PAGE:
Widow Maker

January 22nd Budapest Sun reported the deaths of four Hungarians who served in the Balkan wars. Sergeant Istvan Kormendi, a 39-year-old father of three, died in September 1999, possibly from exposure to DU or other toxic materials during tours of duty in Bosnia in 1996 and 1999. One other Hungarian Balkan veteran died of colon cancer since returning home; and one other of a pulmonary embolism, according to Gabor Borokai, spokesman for the Prime Minister's Office. The cause of the other death has not yet been published.

Zsuzsanna Kormendi, who had been demanding an explanation for the cause of her husband's death for over a year, informed the Budapest Sun that her husband told her he had never been warned by his superiors of any risk of exposure to dangerous substances. He drove an ambulance all over Bosnia in summer 1999, became ill in Sarajevo, returned and died a month later. Defense Minister Janos Szabo said the soldier had been in the region only a month and in areas where no such weapons had been used, so the illness was unrelated to DU.

Circumstances of Kormendi's 1996 tour of duty are still foggier when described by the military. The army's Chief Medical Officer, Laszlo Sved, told the press that Kormendi did not die of leukemia, but of internal bleeding from an infection from rodents and insects. The widow said her husband's death certificate clearly states that although causes similar to those cited by Sved contributed to her husband's death, leukemia was the primary cause.

DU in Polish Sauce

If DU is so vigorously covered up in the US, UK and Canada, how much easier it must be in the European Economic Community [EEC] countries where, for example, the tobacco companies bribed a professor with a trip to Hawaii for lying about the effects of nicotine, and reporters were paid off to write lies about cigarettes.

It is no surprise that NATO PsyOp recently enlisted top nuclear and medical experts from Central and Eastern Europe as witnesses for the defense in the DU case. In Poland, the servile and undoubtedly very well rewarded contribution started with statements of Polish nuclear "scientists" in the domestic media before going global. One of those professors with ambitions of holding up NATO loudspeaker's to the world, Professor Zbigniew Jaworowski of the Central Laboratory for Radiological Protection in Warsaw, went to great lengths to discredit himself more than helping NATO in the coverup of DU.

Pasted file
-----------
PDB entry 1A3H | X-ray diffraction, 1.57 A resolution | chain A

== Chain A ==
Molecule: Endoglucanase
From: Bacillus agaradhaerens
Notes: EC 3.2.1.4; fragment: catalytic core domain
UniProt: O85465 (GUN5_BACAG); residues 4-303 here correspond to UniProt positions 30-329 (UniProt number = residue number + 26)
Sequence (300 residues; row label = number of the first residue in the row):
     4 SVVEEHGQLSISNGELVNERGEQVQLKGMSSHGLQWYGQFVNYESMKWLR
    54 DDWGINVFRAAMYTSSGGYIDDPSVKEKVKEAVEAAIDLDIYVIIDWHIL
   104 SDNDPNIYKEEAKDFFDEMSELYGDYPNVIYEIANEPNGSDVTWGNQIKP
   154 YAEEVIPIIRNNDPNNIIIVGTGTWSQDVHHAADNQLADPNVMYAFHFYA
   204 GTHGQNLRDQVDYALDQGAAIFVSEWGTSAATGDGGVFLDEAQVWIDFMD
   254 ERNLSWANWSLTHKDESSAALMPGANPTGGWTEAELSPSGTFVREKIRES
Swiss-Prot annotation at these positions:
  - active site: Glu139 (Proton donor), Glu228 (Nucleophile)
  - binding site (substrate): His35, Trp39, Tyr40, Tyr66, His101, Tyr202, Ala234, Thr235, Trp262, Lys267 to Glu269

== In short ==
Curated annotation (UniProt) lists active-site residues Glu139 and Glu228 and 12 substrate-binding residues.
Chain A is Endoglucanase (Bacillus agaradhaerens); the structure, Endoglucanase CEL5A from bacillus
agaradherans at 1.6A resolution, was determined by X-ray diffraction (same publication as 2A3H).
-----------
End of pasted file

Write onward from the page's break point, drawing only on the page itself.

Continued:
Having teamed up with one Dr. Roger Bate from Cambridge (veterinary clinic?), the duo falsified data on DU exposure and doses in Kosovo. They distributed the amount of DU uniformly over Kosovo's 10,000 km2, then applied this miniscule amount to the mass of all viscera inside our bodies, and - "no danger, just hysteria from ignorants, alarmists and enemies of the good old NATO." The NATO "scientist" duo drew on a decades long cover-up from the International Commission on Radiological Protection and like bodies serving humanity with ...increasingly higher incidence of leaukemia and cancers from nuclear production, accidents, weapon tests and, recently, low-level nuclear DU wars.

Jaworowski is known for his message that most incremental "industrial" risks of radioactivity exposure are trivial compared to the natural background." To prove it, he imprisoned laboratory mice in the depths of medieval salt mines near Cracow, to prove that the lack of cosmic radiation was not good for their well being. The poor creatures died... of "lack of cosmic radiation" according to the prof. "This experiment does not convince me, since I would not like to be imprisoned several hundred meters below the sea level in the dark," I was written by another Polish professor - of economics. But what would he know about radiation?

Disarmed Uranium

Amazed, I read the same propaganda tricks in the Polish press that I knew from the Western media. A linguistic genius likely commissioned by PsyOp Poland, tried to introduce a new name for DU, "disarmed uranium", to hint that the name is faulty rather than the metal.

Polish nuclear "experts" convey NATO scripts like, "DU has nothing to do with the Gulf War illness" instead of their own scientific opinions. They, or editors and reporters in NATO's service, broke the code of ethics. The "experts" had strong opinions about DU effects on health, but neither participated in any studies of this kind, nor are they professionals in this field of science. It is plain that they must be hired mouthpieces of NATO and nuclear lobbies.